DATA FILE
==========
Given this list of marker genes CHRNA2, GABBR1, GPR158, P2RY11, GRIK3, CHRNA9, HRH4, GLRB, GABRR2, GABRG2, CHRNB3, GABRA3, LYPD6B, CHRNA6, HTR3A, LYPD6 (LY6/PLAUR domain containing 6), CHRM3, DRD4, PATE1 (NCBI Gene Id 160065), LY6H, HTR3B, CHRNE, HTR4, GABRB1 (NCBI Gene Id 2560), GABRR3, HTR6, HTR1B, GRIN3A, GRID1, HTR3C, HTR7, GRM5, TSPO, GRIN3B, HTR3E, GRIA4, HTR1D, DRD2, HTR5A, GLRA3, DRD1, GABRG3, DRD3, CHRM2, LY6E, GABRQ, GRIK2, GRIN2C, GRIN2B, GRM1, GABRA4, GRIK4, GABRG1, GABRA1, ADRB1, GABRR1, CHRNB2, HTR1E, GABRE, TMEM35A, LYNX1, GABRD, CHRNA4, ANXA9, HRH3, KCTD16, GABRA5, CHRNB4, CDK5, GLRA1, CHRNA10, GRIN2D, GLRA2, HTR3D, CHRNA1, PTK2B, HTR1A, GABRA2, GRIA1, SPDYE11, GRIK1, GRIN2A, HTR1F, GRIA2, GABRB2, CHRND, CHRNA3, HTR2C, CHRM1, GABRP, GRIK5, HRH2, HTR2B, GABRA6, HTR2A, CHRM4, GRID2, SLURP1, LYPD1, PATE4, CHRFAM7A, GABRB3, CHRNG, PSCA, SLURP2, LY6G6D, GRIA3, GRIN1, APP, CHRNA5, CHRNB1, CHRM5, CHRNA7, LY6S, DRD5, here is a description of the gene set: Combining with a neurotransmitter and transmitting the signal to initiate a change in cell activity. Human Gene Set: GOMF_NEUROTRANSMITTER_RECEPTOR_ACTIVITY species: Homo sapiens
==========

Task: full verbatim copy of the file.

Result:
Given this list of marker genes CHRNA2, GABBR1, GPR158, P2RY11, GRIK3, CHRNA9, HRH4, GLRB, GABRR2, GABRG2, CHRNB3, GABRA3, LYPD6B, CHRNA6, HTR3A, LYPD6 (LY6/PLAUR domain containing 6), CHRM3, DRD4, PATE1 (NCBI Gene Id 160065), LY6H, HTR3B, CHRNE, HTR4, GABRB1 (NCBI Gene Id 2560), GABRR3, HTR6, HTR1B, GRIN3A, GRID1, HTR3C, HTR7, GRM5, TSPO, GRIN3B, HTR3E, GRIA4, HTR1D, DRD2, HTR5A, GLRA3, DRD1, GABRG3, DRD3, CHRM2, LY6E, GABRQ, GRIK2, GRIN2C, GRIN2B, GRM1, GABRA4, GRIK4, GABRG1, GABRA1, ADRB1, GABRR1, CHRNB2, HTR1E, GABRE, TMEM35A, LYNX1, GABRD, CHRNA4, ANXA9, HRH3, KCTD16, GABRA5, CHRNB4, CDK5, GLRA1, CHRNA10, GRIN2D, GLRA2, HTR3D, CHRNA1, PTK2B, HTR1A, GABRA2, GRIA1, SPDYE11, GRIK1, GRIN2A, HTR1F, GRIA2, GABRB2, CHRND, CHRNA3, HTR2C, CHRM1, GABRP, GRIK5, HRH2, HTR2B, GABRA6, HTR2A, CHRM4, GRID2, SLURP1, LYPD1, PATE4, CHRFAM7A, GABRB3, CHRNG, PSCA, SLURP2, LY6G6D, GRIA3, GRIN1, APP, CHRNA5, CHRNB1, CHRM5, CHRNA7, LY6S, DRD5, here is a description of the gene set: Combining with a neurotransmitter and transmitting the signal to initiate a change in cell activity. Human Gene Set: GOMF_NEUROTRANSMITTER_RECEPTOR_ACTIVITY species: Homo sapiens